Melanie Avalon: Yes, I love this conversation so much. My obsession is, I don't know why I'm obsessed with gluconeogenesis, but I actually did just get my fasted insulin tested for the first time because I was feeling intuitively, like I was building up this psychological insulin resistance that we're talking about, having done a lot of low carb and things like that. It was really inspiring because I went to see my endocrinologist. And she suggested, as she was like, “We could test your fasting insulin.” And I was like, “Yes.”

Kara Collier: That's awesome. You have a good endocrinologist.

Melanie Avalon: I know, I was like, “This is the best moment ever.” I was happy to see because, like I said, I was researching insulin, and it seems that below, I don't know what your optimal level would be. But I read that below six was pretty good for fasting insulin, and mine was 4.5. So, that totally makes sense. For listeners if you have these high blood sugar levels in your bloodstream while you're fasting or while you're doing low carb, if there's a lot of insulin, clearly the insulin is not doing its job, because the blood sugar is still there. But if the insulin is low, and the blood sugar is high, there's not insulin present, to be lowering it.

Kara Collier: Exactly. Then it's more of a natural adaptation. One caveat I will say is that there's another reason that glucose-- especially in the fasted state could rise, and your insulin is also low. And that would be if for whatever reason, you have a lot of cortisol pumping out. So, maybe you're just somebody who doesn't sleep very much, or you're somebody who's under a lot of chronic psychological stress, or you actually have some sort of cortisol issue. That cortisol basically is our stress hormone, it's our fight or flight stimulation. And so this hormone if we're excreting more amounts than normal, it's telling the liver to make more glucose as well. So, that's also stimulating gluconeogenesis, because your body thinks it's under stress, it thinks it needs extra energy to fight off a lion or run for your life. And so, your body's pumping out more glucose, and it's actually decreasing cellular insulin sensitivity so that that glucose stays in circulation, because that's how we have evolved to function.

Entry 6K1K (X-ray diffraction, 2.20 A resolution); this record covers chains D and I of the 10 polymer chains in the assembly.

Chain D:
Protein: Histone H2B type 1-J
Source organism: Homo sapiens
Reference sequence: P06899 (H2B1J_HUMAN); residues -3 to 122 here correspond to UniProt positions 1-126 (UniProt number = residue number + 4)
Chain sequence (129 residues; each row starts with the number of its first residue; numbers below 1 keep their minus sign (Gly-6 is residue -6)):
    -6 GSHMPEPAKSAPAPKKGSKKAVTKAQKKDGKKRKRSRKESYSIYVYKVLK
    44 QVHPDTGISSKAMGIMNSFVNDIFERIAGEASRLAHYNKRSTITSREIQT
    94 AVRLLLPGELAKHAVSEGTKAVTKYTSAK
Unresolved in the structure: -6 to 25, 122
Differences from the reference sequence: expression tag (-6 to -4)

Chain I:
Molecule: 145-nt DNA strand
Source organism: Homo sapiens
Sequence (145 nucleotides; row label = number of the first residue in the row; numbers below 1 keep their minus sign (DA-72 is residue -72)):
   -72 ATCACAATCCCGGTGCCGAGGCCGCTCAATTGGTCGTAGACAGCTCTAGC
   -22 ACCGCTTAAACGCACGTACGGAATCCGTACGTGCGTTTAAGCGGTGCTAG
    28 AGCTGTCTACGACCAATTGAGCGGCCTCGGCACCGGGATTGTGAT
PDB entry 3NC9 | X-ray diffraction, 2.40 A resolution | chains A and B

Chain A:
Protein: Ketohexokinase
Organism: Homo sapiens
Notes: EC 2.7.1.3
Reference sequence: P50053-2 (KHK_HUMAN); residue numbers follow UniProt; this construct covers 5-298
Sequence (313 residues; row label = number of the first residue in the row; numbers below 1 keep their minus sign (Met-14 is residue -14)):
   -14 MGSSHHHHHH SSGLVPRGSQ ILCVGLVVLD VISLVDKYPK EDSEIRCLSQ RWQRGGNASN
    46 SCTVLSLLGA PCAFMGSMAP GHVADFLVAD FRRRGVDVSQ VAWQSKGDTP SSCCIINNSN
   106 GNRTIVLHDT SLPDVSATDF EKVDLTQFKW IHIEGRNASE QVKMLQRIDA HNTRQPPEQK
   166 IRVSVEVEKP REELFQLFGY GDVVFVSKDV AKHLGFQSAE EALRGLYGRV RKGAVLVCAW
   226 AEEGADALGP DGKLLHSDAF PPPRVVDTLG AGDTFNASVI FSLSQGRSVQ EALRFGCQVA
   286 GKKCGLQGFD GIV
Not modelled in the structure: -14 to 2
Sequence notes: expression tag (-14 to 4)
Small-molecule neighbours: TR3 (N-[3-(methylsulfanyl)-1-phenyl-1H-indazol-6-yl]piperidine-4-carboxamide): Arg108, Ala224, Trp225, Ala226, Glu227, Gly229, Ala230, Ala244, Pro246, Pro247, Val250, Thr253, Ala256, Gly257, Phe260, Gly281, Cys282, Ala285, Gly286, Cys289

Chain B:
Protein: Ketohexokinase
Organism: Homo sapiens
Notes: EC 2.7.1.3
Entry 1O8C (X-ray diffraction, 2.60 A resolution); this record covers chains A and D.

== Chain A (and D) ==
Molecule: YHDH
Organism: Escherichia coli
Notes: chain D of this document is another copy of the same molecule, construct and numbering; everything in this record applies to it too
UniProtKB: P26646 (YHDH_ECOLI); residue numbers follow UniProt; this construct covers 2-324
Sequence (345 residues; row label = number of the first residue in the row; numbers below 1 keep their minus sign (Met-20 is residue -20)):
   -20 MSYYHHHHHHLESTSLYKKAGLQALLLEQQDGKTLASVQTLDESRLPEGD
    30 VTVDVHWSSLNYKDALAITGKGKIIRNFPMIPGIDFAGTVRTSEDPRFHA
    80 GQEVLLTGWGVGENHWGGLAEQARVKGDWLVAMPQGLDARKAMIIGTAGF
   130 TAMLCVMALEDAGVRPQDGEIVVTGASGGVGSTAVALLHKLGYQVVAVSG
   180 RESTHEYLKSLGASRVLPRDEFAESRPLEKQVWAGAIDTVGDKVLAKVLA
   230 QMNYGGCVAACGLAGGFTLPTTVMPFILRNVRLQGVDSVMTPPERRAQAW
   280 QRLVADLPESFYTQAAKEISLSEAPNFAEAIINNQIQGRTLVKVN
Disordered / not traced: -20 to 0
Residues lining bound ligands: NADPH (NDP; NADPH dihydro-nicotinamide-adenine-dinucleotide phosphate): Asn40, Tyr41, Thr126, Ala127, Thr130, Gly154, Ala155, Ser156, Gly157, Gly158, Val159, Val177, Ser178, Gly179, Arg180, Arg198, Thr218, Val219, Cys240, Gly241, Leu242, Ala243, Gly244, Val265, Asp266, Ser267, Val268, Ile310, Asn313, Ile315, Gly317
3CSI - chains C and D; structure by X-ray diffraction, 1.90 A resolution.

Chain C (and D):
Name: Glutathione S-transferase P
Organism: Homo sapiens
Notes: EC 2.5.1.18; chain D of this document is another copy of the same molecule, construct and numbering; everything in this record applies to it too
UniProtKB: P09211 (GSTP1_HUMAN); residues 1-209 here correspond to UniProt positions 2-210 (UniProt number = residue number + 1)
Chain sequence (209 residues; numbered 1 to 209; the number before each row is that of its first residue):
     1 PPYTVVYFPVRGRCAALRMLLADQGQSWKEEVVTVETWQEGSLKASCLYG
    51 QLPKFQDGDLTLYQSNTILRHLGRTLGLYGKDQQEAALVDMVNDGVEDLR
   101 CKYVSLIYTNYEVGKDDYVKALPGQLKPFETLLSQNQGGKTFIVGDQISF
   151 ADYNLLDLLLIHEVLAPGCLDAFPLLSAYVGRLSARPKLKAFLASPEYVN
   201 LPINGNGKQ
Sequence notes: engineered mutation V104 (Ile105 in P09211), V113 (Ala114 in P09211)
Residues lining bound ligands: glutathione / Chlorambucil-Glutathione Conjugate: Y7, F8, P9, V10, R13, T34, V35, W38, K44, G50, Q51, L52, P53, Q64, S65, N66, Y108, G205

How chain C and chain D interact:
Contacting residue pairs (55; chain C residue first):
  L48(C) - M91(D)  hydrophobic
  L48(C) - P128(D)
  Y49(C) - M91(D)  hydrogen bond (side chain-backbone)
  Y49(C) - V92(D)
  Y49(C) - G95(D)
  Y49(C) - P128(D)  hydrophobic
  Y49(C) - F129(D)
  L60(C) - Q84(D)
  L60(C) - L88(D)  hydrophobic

And, of course, in our modern environment, this is a bit of a mismatch. This is an unfortunate situation where we have a lot of stressors in our modern environment, and our body is responding in this way, that's not actually beneficial anymore. So, that's something else-- if you see your fasting glucose, rise your insolence in a good level, do a little check and try to assess, “Am I stressed?” “Am I getting out in nature?” “Am I seeing sunlight?” “Am I taking time for self-care?” “Am I sleeping enough?” Both deep sleep and sleep quantity. Do those questions as well. If you feel like you're in a good place there, then it might just be this natural adaptation.